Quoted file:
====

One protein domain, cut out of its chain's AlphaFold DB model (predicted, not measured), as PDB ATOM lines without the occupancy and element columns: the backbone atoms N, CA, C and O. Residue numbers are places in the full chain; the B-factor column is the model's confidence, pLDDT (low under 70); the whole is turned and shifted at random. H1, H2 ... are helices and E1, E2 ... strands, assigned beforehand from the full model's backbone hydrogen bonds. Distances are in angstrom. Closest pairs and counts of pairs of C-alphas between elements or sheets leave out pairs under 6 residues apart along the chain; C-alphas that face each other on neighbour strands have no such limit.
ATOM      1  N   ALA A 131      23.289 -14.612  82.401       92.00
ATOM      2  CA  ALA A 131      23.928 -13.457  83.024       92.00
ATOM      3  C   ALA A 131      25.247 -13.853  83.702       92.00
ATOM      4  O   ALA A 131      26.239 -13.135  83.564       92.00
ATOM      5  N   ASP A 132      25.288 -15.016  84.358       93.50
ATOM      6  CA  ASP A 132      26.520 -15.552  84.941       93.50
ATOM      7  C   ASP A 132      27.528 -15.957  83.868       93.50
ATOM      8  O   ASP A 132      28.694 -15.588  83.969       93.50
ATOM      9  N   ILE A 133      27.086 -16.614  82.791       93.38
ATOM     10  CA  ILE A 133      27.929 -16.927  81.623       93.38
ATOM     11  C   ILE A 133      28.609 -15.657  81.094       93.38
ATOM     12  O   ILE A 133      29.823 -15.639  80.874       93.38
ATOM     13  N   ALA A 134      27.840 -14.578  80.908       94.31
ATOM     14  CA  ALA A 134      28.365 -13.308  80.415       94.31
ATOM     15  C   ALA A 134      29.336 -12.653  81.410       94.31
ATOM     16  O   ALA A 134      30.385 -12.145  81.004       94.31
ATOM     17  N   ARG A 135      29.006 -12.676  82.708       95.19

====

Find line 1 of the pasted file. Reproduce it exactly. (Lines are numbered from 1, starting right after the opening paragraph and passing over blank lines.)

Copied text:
ATOM      1  N   ALA A 131      23.289 -14.612  82.401       92.00